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Traguth v. Zuck

June 17, 1983

FRED TRAGUTH AND OTTO HANDTKE, INDIVIDUALLY AND DOING BUSINESS AS DANCE MOTION PRESS, PLAINTIFFS-APPELLEES,
v.
D'LELA ZUCK, DEFENDANT-APPELLANT.



Appeal from a default judgment entered in the United States District Court for the Southern District of New York, Carter, J., in an action brought under the district court's diversity jurisdiction. Reversed and remanded.

Author: Meskill

Before: MANSFIELD, MESKILL and NEWMAN, Circuit Judges.

MESKILL, Circuit Judge:

This is an appeal from a default judgment entered against a pro se defendant in the United States District Court for the Southern District of New York, Carter, J. Judgment was entered against D'Lela Zuck after she failed to file a timely answer or to obtain counsel within the time allotted her by the court for that purpose. For the reasons set forth below, we reverse and remand the case for further proceedings on the merits.

I

This case arises from a dispute between Fred Traguth and Otto Handtke, author and illustrator respectively, of the book Modern Jazz Dance, and D'Lela Zuck, erstwhile American distributor of the book. Traguth and Handtke are West German citizens who live in West Germany and occasionally travel to the United States on business. Under the name of Dance Motion Press, they published the book in a German language edition in 1976 and in an English language edition in 1978. In 1979 they hired Zuck to act as agent for Dance Motion Press in the United States and Canada, and to promote and distribute the American edition of the book.

Disagreements apparently arose over the scope of Zuck's authority and the compensation to which she was entitled, and on September 11, 1981 Traguth and Handtke filed the instant diversity action in conversion. Their complaint alleged that Zuck had failed to account to them for her receipts from sales of the book, that she had paid them only $6,000 of the proceeds, that she had refused to return to them the book production materials and unsold copies and that she had asserted exclusive publication rights to the book, hampering their efforts to publish a second American edition. On September 17, 1981 plaintiffs moved for a preliminary injunction to restrain Zuck from disposing of the unsold copies and the production materials.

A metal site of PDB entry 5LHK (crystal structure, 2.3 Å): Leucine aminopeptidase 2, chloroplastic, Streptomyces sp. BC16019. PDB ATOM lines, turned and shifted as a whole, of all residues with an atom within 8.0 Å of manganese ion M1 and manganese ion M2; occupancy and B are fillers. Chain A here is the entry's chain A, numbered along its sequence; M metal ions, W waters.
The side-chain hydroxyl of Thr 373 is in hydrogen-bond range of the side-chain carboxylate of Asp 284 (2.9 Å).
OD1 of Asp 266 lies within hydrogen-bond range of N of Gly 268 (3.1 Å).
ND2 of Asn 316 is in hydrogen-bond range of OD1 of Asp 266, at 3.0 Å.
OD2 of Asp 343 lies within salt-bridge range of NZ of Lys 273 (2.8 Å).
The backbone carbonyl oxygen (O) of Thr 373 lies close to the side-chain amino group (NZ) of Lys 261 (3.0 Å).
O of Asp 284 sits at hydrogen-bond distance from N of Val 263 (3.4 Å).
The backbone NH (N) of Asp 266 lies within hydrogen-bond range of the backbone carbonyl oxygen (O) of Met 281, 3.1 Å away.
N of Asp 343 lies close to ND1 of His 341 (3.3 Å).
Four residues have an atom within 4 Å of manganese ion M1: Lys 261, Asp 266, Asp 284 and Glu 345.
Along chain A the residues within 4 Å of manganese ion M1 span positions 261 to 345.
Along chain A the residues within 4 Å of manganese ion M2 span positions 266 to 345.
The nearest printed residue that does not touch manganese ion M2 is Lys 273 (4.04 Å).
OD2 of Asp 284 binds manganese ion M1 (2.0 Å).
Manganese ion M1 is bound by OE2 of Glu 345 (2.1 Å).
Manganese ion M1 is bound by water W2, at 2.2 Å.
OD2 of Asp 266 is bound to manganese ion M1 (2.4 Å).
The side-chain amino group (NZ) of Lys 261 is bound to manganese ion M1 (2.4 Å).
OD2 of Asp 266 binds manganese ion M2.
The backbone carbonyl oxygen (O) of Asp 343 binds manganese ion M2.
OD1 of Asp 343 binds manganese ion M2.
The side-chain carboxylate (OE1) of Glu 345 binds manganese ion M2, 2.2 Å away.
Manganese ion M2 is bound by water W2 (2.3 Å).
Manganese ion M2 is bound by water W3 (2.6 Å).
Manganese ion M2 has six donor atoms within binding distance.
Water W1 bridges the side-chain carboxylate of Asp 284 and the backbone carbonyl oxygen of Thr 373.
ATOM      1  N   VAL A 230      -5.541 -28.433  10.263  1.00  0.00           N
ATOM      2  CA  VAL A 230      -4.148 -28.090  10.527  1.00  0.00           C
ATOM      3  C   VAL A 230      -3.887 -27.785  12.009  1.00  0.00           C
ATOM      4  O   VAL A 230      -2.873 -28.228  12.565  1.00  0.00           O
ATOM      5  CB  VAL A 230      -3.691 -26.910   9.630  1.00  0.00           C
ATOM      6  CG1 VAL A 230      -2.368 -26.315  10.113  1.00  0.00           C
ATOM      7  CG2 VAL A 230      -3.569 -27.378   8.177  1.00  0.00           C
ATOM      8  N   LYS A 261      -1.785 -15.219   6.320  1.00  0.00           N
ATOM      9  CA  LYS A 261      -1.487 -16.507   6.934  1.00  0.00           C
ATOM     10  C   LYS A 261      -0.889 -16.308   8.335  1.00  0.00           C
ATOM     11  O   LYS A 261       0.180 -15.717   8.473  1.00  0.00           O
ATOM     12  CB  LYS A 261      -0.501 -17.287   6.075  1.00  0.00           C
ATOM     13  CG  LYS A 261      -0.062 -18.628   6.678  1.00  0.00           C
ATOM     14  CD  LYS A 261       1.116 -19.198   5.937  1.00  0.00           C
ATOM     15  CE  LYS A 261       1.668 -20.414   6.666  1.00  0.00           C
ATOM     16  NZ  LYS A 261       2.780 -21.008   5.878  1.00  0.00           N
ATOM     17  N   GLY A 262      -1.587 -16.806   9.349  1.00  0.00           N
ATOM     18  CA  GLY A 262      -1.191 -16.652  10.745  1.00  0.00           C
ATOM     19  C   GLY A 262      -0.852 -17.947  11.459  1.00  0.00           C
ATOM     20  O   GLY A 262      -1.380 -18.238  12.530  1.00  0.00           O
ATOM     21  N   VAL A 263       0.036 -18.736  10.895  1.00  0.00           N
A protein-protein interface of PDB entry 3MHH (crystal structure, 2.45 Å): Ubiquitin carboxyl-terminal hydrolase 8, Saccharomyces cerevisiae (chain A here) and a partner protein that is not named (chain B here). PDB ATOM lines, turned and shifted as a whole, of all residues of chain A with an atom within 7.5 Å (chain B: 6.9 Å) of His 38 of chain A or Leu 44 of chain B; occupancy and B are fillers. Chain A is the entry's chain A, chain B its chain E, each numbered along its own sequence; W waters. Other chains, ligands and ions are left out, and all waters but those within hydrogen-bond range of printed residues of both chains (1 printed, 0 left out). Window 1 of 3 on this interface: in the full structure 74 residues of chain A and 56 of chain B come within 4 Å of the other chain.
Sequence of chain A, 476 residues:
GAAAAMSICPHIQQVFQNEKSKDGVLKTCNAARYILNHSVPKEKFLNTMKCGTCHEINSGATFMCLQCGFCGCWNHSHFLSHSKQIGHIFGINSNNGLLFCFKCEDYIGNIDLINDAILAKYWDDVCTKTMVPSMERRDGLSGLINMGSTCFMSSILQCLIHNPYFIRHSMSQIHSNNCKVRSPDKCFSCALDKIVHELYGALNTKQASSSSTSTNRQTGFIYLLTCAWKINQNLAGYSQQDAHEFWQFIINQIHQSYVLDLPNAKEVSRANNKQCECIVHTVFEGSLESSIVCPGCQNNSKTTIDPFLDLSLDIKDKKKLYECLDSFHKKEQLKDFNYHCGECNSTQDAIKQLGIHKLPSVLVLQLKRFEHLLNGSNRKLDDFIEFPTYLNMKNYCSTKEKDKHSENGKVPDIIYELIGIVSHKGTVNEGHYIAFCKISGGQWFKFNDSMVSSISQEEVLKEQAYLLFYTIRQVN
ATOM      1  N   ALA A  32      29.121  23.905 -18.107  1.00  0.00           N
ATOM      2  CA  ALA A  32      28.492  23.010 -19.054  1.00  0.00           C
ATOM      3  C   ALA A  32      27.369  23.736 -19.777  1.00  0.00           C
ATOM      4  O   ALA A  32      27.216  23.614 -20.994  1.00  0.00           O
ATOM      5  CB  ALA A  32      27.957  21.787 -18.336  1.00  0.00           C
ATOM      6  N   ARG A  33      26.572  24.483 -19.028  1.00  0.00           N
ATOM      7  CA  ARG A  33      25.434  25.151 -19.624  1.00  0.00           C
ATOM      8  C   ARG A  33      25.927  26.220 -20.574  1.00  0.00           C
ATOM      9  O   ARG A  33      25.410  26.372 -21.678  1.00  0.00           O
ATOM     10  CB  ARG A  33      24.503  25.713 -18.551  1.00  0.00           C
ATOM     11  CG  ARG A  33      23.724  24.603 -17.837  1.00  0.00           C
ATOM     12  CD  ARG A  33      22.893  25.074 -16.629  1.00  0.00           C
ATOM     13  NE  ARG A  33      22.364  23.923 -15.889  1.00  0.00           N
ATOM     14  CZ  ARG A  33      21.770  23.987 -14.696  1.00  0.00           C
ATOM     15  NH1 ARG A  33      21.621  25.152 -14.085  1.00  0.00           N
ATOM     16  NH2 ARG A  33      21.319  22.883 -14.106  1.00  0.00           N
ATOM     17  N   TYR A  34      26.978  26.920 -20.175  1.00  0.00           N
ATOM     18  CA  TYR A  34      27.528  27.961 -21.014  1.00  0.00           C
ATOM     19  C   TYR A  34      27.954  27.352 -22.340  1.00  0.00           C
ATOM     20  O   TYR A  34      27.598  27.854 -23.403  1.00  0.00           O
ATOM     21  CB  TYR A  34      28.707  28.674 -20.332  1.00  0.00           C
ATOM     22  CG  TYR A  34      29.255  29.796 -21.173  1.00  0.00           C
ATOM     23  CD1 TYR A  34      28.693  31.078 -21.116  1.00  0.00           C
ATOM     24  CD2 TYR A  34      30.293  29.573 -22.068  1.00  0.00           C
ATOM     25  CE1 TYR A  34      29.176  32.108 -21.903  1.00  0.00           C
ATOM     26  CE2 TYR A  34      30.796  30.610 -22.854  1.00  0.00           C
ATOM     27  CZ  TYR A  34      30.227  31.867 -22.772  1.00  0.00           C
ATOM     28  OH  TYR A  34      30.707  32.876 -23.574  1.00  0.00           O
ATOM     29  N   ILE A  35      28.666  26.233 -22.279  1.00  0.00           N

On October 9, 1981 Zuck wrote to the district judge to request an extension of time to answer the complaint and assistance in securing counsel. She explained her view of the dispute, described her efforts to obtain an extension from Henry Leichter, plaintiffs' counsel, and expressed her willingness "to come to court and cooperate in order to resolve the matter." On October 22, 1981 a conference was held in chambers with Zuck and Leichter present. In a conversation following the conference, Zuck rejected a settlement proposed by Leichter and offered a counterproposal. Leichter later telexed Zuck's offer to the plaintiffs in Germany. On October 26 Zuck wrote to the court to report that while no agreement had been reached, she remained hopeful that they would settle. She added that, on the court's recommendation, she was continuing to seek counsel. That same day, Leichter wrote to the court to say that plaintiffs had telexed their rejection of Zuck's offer the day before and that a settlement appeared unlikely.

On November 9, 1981, in response to the October 26 letters, the judge wrote Zuck and Leichter a letter which included the following:

Since Ms. Zuck does need legal representation, I am willing to give her until December 1, 1981, to secure counsel. If on or before December 1, counsel does not put in an appearance on Ms. Zuck's behalf, Mr. Leichter may renew his motion for default judgment.

Counsel never appeared for Zuck. On November 28, however, Zuck filed an answer in which she denied the bulk of plaintiffs' allegations and asserted, as an affirmative defense, lack of subject matter jurisdiction for failure to meet the jurisdictional amount in controversy. On December 2 Leichter wrote to the court, acknowledging receipt of Zuck's answer on December 1, but arguing that Zuck had failed to comply with the November 9 directive by answering pro se instead of retaining counsel. In a letter to the court dated December 9, Zuck responded to Leichter's letter and requested that the court entertain her motion to dismiss for lack of jurisdiction. That motion was received in the Southern District pro se office December 9, filed December 10, and received in Judge Carter's chambers December 11.

In an endorsement order dated December 10, 1981 and filed December 11, the court agreed with Leichter:

The November 9 extension was quite specific. It gave defendant additional time to secure counsel. It did not extend time to answer pro se after the initial failure to make a timely response to the complaint. The court was of the view that Ms. Zuck's interest could best be protected if she employed counsel. That was the only justification for not acting on plaintiffs' motion for default. Although the court desires defendant to proceed with professional help, it cannot be overlooked that plaintiffs' rights have a claim on the court's attention. Accordingly, since defendant has ...


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